Sunday, Jun 24, 2018
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Fertilizer prices wilting

Fertilizer prices, which have had a habit of rising in the spring like flowers, are showing signs of stunted growth this season, much to the joy of consumers and farmers.

"Prices spiked up during the fall, then it came back down recently. Overall, they are about the same as last year," said Terry Irmen, a seasonal retail garden supplies buyer for The Andersons Inc.

The price for a bag of fertilizer for 5,000 square feet of lawn at The Andersons store is about $14, he said. Last year, it was $15 to $18.

Mike O'Rourke, manager of the Black Diamond Garden Center in Toledo, said fertilizer prices at his retail center had not increased, with a bag for 5,000 square feet costing $10 to $18, depending on the ingredients.

"The only thing that has gone up is the [wholesale] transportation and freight prices and that's only a little bit," he said. "But the price of the fertilizer itself hasn't gone up at all, maybe just a few pennies.

"Consumers have been hurt hard," Mr. O'Rourke said. "I think the wholesalers did not want to increase the prices this year."

At Jacob's Garden retail center in Lambertville, fertilizer is being discounted by 25 percent, manager Kyle Jurgenson said.

He said that is a bigger drop than the store's margin on fertilizer.

For farm fertilizer, prices in 2008 averaged close to $500 a ton, almost triple the 2007 average price. Some phosphates sold for more than $1,000 a ton and anhydrous ammonia for $800 a ton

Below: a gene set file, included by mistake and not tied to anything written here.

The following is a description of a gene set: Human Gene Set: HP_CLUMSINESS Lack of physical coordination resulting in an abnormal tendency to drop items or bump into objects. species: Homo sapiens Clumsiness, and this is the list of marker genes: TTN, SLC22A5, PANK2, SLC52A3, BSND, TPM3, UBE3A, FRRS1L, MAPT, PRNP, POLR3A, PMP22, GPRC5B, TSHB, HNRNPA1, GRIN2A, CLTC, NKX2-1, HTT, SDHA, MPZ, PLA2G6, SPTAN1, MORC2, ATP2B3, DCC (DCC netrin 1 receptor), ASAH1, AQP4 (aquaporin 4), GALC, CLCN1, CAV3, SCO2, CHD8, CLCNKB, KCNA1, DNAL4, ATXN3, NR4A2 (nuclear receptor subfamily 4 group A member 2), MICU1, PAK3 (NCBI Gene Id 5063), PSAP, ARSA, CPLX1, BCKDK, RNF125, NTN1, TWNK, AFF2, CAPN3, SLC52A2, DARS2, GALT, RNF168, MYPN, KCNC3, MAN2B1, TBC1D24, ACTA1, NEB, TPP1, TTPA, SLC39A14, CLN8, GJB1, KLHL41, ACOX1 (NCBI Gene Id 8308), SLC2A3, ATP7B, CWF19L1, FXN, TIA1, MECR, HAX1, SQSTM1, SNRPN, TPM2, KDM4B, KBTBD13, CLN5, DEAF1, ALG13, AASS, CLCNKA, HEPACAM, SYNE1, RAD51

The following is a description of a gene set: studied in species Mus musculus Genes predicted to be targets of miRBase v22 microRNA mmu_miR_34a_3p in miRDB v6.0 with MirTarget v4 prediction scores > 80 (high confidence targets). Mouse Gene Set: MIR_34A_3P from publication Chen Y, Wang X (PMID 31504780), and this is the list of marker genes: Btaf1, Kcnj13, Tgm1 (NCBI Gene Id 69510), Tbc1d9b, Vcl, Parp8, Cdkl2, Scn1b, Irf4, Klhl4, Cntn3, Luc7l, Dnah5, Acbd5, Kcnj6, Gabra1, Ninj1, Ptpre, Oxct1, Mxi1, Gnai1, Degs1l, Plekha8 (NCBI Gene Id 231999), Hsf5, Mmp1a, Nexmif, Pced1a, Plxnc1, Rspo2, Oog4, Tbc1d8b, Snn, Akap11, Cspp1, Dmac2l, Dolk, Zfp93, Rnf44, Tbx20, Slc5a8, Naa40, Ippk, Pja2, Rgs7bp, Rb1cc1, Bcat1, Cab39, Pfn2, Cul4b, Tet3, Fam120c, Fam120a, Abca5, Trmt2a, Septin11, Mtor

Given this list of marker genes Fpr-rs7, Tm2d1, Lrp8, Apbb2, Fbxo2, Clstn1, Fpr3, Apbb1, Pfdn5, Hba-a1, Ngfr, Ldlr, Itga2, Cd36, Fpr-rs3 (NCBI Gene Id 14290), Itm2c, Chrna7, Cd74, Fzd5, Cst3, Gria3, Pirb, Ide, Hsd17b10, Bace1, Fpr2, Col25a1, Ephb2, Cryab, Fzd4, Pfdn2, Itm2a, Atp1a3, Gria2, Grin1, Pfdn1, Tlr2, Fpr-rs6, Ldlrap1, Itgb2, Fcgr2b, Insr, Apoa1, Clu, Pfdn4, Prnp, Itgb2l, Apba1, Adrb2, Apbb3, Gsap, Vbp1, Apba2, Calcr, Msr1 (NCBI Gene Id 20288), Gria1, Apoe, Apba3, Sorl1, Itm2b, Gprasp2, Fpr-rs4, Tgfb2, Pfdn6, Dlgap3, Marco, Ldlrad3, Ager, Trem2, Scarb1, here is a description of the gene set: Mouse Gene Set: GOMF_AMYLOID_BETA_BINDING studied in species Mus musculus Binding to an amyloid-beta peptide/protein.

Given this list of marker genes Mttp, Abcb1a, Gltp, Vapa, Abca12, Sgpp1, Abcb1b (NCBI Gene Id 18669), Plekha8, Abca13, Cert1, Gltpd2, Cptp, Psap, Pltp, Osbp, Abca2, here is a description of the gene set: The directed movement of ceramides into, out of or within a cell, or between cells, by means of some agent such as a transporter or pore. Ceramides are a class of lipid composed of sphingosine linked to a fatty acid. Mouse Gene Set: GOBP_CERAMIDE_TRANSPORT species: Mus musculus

Barry Ward, an agricultural economist at Ohio State University, said anhydrous ammonia is now at $400 to $450 a ton and other fertilizers are much lower than they were last year.

"We started last season with lower prices than the year before, but we are lower than that now and in - whatever you want to call it - a more normal range. We are not near as high as 2008," Mr. Ward said.

The previous rising prices were because of high demand and weak supply, he said.

Rising commodity prices in 2007 encouraged the agriculture industry worldwide to increase its acreage in 2008, driving fertilizer prices upward.

"There was also more competition from some of our Asian and South American competitors," Mr. Ward said.

But three things in the last 12 to 18 months have pushed fertilizer prices down, helping consumers and farmers, the OSU economist added.

Pushing down fertilizer prices, the OSU economist said, are fewer acres being planted worldwide, falling prices of oil, which is a component in some fertilizers, and increased production and supplies of fertilizer.

Contact Jon Chavez at:

or 419-724-6128.

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